An exciting week for the team, great scenery, a Gorilla trip, bad roads, the team temporarily splits up, no major vehicle problems, and a strange encounter with a local Askari

Five weeks - Stage 3 of the c2c22 mission – Chartwell SA to Chartwell UK – Distance travelled 8600kms August 22nd. - Djibouti East Africa

Part of the team is currently in Djibouti East Africa on the horn of Africa the rest were stuck at the wind farm across the border when one of the older Landies had some clutch and radiator problems and they had to fly in a new radiator to the wind farm. 

The team made good progress this last week with no major vehicle incidents, splitting up temporary to tackle different routes, visiting some of the most scenic terrain and countryside to date, stopping in at the famous Gorilla Park, and experiencing some of the worst roads and tracks which was a huge challenge for the teams Land Rovers. They spent some time at one of the most beautiful lakes where they had a day swimming and washing keeping an eye out for the crocs, hippos, and other wild animals. 

In one area there was nowhere to stay so they camped by the roadside, there was also a technical problem with one of the Landies. With the help of a local, it was towed to one of the largest wind farms and loaned their workshop to repair the vehicle, and fly in parts, while they were allowed to camp safely on their property. Locals to date have been extremely friendly and helpful.

The biggest problem so far was from Alley when she announced that she has not washed her hair for 5 weeks, the team is now in DJIBOUTI East Africa on the Horn of Africa its then onto Turkey, Antalya, and Istanbul.

“A strange encounter with a self-appointed askari who was galloping down the road at full tilt with his torch. We couldn't believe our eyes! He didn't seem the slightest bit perturbed or out of breath and proceeded to help us find a good camping spot and make a fire,” said Trevor Stiebel’s wife, Helen. "He didn't speak a word of English, in fact, he was totally silent, but he had the most expressive sign language I have ever seen. He told us that the spot we were in was not safe for camping and that we should continue further down the road, which we did, stopping occasionally to look at prospective campsites.”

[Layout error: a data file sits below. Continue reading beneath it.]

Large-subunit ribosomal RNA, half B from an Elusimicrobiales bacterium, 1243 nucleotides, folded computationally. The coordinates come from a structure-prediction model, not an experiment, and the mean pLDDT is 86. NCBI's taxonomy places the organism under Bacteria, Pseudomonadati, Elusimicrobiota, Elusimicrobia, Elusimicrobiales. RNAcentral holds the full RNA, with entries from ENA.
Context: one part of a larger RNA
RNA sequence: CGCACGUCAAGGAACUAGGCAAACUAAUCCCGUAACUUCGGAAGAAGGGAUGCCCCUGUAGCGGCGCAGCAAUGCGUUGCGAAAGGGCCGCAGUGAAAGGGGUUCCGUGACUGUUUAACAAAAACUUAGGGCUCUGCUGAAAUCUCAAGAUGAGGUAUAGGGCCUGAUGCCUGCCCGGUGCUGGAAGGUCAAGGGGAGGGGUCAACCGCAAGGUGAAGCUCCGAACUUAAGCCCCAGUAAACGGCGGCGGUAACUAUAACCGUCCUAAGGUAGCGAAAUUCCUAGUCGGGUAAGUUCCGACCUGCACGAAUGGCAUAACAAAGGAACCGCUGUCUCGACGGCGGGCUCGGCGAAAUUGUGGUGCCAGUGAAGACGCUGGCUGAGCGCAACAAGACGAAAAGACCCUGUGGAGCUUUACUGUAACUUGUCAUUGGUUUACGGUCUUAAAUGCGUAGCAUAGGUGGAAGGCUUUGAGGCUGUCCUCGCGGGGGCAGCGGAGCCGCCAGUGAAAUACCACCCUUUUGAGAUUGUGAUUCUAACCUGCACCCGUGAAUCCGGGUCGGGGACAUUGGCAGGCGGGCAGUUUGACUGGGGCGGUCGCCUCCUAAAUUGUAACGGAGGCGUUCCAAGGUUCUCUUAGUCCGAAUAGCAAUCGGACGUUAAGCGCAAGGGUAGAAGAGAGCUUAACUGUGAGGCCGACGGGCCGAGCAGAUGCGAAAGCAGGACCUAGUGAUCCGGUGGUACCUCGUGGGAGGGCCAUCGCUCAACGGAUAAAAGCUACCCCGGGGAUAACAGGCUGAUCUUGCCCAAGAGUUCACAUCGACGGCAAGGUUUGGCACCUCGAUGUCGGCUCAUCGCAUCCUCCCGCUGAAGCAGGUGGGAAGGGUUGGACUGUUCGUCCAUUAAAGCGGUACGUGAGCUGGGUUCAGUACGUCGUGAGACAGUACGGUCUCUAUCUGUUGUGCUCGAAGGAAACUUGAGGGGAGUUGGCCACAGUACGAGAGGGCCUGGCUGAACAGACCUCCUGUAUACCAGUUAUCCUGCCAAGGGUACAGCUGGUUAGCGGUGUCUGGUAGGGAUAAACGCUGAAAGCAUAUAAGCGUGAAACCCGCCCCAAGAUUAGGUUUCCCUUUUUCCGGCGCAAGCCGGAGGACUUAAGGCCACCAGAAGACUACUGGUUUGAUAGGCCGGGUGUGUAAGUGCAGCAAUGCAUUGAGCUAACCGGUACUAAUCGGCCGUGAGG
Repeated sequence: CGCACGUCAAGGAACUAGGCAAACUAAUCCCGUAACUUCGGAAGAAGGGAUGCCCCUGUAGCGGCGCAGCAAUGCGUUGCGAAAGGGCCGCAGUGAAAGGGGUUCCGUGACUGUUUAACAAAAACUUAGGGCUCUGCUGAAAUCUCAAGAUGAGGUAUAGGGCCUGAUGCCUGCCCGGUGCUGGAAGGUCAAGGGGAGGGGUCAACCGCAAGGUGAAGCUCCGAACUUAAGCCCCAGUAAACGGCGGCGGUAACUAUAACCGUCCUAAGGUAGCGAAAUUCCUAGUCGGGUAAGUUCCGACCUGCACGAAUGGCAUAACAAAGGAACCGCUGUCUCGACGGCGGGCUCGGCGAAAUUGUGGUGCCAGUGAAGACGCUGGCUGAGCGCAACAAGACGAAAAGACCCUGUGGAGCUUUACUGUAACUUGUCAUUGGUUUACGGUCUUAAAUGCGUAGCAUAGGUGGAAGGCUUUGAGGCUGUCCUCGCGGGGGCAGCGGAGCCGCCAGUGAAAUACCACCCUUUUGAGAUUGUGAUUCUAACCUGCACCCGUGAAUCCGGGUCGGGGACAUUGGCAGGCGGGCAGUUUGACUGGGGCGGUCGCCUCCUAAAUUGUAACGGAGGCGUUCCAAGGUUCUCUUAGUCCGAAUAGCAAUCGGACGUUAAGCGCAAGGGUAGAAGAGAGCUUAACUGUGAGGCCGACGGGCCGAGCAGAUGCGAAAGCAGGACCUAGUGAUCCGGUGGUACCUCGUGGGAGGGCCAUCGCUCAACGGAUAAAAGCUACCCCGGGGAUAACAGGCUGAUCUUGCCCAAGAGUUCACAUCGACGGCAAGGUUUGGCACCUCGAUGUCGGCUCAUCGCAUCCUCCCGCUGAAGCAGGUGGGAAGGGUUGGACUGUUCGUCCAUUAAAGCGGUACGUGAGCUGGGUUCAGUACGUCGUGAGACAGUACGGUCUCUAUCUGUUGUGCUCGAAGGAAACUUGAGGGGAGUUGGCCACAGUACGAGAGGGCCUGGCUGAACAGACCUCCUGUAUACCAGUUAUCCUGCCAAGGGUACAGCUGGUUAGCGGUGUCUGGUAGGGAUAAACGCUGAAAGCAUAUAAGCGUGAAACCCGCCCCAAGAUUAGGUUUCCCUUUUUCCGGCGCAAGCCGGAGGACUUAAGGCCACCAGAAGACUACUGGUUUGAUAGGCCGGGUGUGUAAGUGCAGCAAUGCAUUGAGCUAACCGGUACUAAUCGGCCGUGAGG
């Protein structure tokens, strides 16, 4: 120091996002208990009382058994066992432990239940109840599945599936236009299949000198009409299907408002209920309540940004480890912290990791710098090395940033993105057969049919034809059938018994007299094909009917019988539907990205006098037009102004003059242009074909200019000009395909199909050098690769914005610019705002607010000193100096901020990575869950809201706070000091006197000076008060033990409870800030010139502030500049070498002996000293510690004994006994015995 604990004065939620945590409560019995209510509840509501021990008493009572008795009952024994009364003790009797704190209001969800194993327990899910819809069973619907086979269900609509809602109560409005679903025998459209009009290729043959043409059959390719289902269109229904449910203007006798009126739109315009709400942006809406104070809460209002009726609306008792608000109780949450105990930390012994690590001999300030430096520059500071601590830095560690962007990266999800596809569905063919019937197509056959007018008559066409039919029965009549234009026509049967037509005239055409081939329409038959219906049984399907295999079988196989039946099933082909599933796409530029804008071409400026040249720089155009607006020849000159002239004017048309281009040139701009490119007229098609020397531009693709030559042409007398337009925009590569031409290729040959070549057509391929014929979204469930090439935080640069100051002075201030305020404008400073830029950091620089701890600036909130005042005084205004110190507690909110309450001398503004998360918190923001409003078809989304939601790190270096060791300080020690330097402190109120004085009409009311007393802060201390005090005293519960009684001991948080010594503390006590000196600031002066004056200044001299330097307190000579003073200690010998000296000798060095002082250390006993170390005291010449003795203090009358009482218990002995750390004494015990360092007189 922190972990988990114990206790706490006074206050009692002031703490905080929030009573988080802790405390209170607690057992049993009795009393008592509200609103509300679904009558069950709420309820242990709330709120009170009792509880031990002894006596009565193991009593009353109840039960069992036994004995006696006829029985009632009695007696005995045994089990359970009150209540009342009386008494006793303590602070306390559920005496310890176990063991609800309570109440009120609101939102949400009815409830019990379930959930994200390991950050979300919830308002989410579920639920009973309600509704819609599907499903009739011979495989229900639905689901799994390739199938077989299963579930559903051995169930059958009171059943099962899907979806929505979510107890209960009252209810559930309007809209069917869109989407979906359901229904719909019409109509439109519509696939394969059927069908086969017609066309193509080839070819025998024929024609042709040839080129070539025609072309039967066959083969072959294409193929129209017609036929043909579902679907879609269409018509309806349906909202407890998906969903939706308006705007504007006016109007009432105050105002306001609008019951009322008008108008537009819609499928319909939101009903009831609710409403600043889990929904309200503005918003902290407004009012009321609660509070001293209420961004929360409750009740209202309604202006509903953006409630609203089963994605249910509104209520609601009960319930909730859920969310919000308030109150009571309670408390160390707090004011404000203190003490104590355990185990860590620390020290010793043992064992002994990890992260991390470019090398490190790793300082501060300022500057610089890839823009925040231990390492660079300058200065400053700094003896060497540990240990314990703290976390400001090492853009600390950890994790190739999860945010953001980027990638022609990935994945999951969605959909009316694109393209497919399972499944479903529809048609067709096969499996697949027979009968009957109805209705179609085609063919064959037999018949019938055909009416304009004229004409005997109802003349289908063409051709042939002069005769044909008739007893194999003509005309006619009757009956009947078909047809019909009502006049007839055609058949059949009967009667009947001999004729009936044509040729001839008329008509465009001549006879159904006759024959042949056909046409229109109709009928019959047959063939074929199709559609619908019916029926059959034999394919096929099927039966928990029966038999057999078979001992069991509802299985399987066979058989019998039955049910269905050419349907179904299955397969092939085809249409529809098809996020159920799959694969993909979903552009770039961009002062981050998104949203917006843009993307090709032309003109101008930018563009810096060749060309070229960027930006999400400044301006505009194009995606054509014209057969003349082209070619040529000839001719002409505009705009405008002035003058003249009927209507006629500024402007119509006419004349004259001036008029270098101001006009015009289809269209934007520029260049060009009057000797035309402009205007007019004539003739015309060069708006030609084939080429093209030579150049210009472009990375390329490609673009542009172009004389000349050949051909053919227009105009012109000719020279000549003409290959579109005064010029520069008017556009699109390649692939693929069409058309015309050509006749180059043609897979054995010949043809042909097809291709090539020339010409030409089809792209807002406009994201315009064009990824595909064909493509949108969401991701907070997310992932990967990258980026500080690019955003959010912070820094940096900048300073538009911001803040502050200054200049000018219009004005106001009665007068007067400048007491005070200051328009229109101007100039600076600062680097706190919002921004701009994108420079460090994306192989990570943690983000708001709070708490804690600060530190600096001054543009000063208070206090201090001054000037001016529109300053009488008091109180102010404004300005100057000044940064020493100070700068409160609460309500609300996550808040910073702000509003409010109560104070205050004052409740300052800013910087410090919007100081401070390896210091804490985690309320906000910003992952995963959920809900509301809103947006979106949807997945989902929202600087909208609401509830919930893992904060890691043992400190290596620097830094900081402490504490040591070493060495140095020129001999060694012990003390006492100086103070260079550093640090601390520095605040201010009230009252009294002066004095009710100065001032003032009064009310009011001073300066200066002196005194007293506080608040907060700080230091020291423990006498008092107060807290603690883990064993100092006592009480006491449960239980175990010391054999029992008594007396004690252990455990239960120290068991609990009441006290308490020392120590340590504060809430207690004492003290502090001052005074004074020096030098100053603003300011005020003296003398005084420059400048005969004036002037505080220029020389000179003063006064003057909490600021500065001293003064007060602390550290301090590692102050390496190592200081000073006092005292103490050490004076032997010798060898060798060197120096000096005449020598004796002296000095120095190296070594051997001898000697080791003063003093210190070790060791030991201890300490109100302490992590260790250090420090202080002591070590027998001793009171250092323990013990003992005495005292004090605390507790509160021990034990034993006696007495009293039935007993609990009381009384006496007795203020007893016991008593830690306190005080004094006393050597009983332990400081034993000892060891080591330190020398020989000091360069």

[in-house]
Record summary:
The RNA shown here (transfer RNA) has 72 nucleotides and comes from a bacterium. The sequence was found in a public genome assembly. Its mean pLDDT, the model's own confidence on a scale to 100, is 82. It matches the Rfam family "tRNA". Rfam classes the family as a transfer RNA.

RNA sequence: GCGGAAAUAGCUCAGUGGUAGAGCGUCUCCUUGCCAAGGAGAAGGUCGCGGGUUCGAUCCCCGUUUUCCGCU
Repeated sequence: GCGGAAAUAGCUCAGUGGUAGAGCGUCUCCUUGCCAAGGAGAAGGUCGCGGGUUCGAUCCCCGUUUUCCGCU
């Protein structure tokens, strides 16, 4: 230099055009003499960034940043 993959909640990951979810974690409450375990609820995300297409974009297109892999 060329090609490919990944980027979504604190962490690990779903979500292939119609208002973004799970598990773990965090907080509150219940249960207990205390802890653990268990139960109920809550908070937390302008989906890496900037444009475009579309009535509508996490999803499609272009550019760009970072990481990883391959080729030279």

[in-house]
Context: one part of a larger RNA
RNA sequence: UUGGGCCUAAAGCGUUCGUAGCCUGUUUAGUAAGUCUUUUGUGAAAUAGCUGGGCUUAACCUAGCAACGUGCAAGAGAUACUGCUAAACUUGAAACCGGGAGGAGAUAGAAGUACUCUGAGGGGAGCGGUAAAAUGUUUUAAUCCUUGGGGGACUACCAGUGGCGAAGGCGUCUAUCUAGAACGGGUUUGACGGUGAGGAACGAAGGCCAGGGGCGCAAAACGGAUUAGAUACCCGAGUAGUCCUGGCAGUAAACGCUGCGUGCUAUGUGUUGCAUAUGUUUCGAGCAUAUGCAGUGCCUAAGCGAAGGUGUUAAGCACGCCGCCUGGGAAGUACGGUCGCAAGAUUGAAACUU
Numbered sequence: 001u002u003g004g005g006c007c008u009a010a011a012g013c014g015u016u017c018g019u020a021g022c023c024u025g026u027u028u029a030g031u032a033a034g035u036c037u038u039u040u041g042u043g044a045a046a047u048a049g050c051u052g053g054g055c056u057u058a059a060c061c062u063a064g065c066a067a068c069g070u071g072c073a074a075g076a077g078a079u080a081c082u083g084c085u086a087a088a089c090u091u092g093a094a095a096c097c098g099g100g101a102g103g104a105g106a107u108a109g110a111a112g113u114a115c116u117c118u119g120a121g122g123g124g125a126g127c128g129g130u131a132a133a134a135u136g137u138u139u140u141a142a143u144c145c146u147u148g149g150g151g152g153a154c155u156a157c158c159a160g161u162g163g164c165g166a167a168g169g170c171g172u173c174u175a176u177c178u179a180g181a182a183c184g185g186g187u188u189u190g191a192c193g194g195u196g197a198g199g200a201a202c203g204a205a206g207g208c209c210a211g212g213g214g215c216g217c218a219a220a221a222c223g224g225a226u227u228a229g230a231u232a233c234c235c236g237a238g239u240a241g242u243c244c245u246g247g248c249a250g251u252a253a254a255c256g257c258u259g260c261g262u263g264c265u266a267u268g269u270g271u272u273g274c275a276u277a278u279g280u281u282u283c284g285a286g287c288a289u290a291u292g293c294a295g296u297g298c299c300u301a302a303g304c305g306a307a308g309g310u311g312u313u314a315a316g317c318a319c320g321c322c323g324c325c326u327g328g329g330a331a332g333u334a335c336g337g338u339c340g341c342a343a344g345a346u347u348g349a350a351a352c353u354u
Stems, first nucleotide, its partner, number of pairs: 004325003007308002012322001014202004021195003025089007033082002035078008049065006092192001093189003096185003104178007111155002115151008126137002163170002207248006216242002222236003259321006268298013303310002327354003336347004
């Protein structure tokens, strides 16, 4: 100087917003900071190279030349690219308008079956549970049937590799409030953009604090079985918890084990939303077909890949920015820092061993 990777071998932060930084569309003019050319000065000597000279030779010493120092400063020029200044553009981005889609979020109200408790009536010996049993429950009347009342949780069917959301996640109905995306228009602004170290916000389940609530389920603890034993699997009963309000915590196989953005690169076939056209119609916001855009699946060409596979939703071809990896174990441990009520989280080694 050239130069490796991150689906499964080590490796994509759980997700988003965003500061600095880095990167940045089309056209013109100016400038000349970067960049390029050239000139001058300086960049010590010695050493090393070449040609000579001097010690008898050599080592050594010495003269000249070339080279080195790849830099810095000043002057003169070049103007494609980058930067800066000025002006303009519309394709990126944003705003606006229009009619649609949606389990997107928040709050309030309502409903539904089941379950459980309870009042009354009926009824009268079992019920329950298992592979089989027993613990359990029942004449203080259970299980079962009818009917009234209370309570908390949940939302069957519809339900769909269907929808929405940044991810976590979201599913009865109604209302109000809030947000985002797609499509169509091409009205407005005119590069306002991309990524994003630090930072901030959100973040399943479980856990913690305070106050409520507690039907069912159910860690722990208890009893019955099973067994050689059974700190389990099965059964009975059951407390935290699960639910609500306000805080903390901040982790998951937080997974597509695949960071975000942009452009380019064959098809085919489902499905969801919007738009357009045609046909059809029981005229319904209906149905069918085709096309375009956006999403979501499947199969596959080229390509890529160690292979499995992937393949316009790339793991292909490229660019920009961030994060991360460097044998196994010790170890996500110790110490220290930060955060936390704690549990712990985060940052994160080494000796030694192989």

“After a double helping of Steve's gourmet rice and sausage hot pot, he settled down in the sand with a log as a pillow, covered himself with his kaross, and went to sleep. In the morning we drank coffee together and he graciously allowed us to take some photographs of him. There was then more intense sign language communication from which we deduced that Alley's beautiful face was causing great emotions in his heart but that he really needed to go home to his family!"

“The second part was a little less clear, we were either in danger of some local tribe killing us and roasting us on the fire, or he wanted to go and kill an animal and roast it on the fire for us. We decided both options were probably best avoided, and we said our farewells. In all this time he never uttered a word, all his communication was done with hands, actions, and facial expressions,” said Helen Stiebel Helen.